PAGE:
Iver Mysterud is a doctor in human behavioural ecology at UiO and the lead author behind the study that is published in the journal Evolutionary Psychology.
He believes that explanation for the first born giving more is that it is easier for them to open themselves to their parents and to their parents’ attitude than it is for younger siblings to do. This is reflected in gift buying.
"In a group of siblings there is competition for parents’ attention. While the oldest of the children will often be more conservative and more similar to their parents, so the next in line must choose another strategy to gain attention and resources. Therefore they are often more rebellious, says Mysterud.
“This supports my theory that birth order is important for the development of personality. It can be noted that among supporters of revolutionary thought throughout history are a large number of younger siblings," he continues.
Generous to your own genes
Mysterud and his colleagues swept up each and every needle under the Christmas tree to find out as much as possible about Norwegians’ gift-giving traditions.
They found, among other things, that people give most to their nearest relatives. In such cases it is not as important how much one receives in return.
This explains the theory of family relationships: The closer one is in the family (genetic relation) with another, the greater the payoff is in helping your own genetic material.
To receive gifts in return is therefore more important when is comes to gifts from non-relatives, such as from friends.
Girls give most
"Blood is generally thicker than water. Moreover, one can clearly see gender differences in the total number of gifts given. It’s not surprising that girls give the most Christmas presents, and that includes to friends,” says the behavioural biologist.
That women are more thorough in Christmas shopping than men doesn’t sound so revolutionary, but Mysterud also has a possible explanation for this.
“Before, it was the girls that would move from the home to begin a family, while the boys were more attached to the place in which they grew up. So saying, girls must learn from the bottom-up the new social ties. Gift giving has played an important role in winning favour in the new family,” he believes.
There have been many gift studies earlier, but none from an evolutionary prospective. Nor has sibling birth order been studied from this perspective, making this gift study unique.
Mysterud himself is the eldest son, but he has possibly a more relaxed attitude when it comes to Christmas presents: "Even though it was early January when we asked around in the reading room, it was a surprise how many details students remembered about the gifts they had received. They even remembered the prices of almost everything!” he chuckles.
Prof Tore Slagsvold | alfa
New population data provide insight on aging, migration
31.08.2016 | International Institute for Applied Systems Analysis (IIASA)
PRB projects world population rising 33 percent by 2050 to nearly 10 billion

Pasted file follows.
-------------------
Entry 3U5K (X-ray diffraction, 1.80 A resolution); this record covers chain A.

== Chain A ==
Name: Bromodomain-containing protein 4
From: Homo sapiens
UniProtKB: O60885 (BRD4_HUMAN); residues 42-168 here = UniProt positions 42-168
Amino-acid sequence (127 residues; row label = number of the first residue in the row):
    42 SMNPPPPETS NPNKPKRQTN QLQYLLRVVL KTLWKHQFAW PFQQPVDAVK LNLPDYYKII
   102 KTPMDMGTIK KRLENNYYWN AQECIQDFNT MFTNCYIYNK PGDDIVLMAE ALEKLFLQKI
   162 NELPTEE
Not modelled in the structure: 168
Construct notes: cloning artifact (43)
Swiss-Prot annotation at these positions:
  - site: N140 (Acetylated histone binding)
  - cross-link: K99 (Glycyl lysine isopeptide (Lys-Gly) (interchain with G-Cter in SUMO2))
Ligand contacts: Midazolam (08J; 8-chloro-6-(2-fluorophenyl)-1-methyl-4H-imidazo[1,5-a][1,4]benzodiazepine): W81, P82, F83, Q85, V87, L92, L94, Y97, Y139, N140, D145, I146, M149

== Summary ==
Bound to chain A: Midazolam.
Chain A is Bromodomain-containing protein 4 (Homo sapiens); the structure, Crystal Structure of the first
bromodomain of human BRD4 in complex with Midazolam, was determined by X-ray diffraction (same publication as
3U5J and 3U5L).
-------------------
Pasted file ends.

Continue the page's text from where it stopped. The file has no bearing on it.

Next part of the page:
25.08.2016 | Population Reference Bureau
Researchers from the Institute for Quantum Computing (IQC) at the University of Waterloo led the development of a new extensible wiring technique capable of controlling superconducting quantum bits, representing a significant step towards to the realization of a scalable quantum computer.
"The quantum socket is a wiring method that uses three-dimensional wires based on spring-loaded pins to address individual qubits," said Jeremy Béjanin, a PhD...
In a paper in Scientific Reports, a research team at Worcester Polytechnic Institute describes a novel light-activated phenomenon that could become the basis for applications as diverse as microscopic robotic grippers and more efficient solar cells.
A research team at Worcester Polytechnic Institute (WPI) has developed a revolutionary, light-activated semiconductor nanocomposite material that can be used...
By forcefully embedding two silicon atoms in a diamond matrix, Sandia researchers have demonstrated for the first time on a single chip all the components needed to create a quantum bridge to link quantum computers together.
"People have already built small quantum computers," says Sandia researcher Ryan Camacho. "Maybe the first useful one won't be a single giant quantum computer...
COMPAMED has become the leading international marketplace for suppliers of medical manufacturing. The trade fair, which takes place every November and is co-located to MEDICA in Dusseldorf, has been steadily growing over the past years and shows that medical technology remains a rapidly growing market.
In 2016, the joint pavilion by the IVAM Microtechnology Network, the Product Market “High-tech for Medical Devices”, will be located in Hall 8a again and will...
'Ferroelectric' materials can switch between different states of electrical polarization in response to an external electric field. This flexibility means they show promise for many applications, for example in electronic devices and computer memory. Current ferroelectric materials are highly valued for their thermal and chemical stability and rapid electro-mechanical responses, but creating a material that is scalable down to the tiny sizes needed for technologies like silicon-based semiconductors (Si-based CMOS) has proven challenging.
Now, Hiroshi Funakubo and co-workers at the Tokyo Institute of Technology, in collaboration with researchers across Japan, have conducted experiments to...
14.10.2016 | Event News
14.10.2016 | Event News
12.10.2016 | Event News
21.10.2016 | Health and Medicine
21.10.2016 | Information Technology
21.10.2016 | Materials Sciences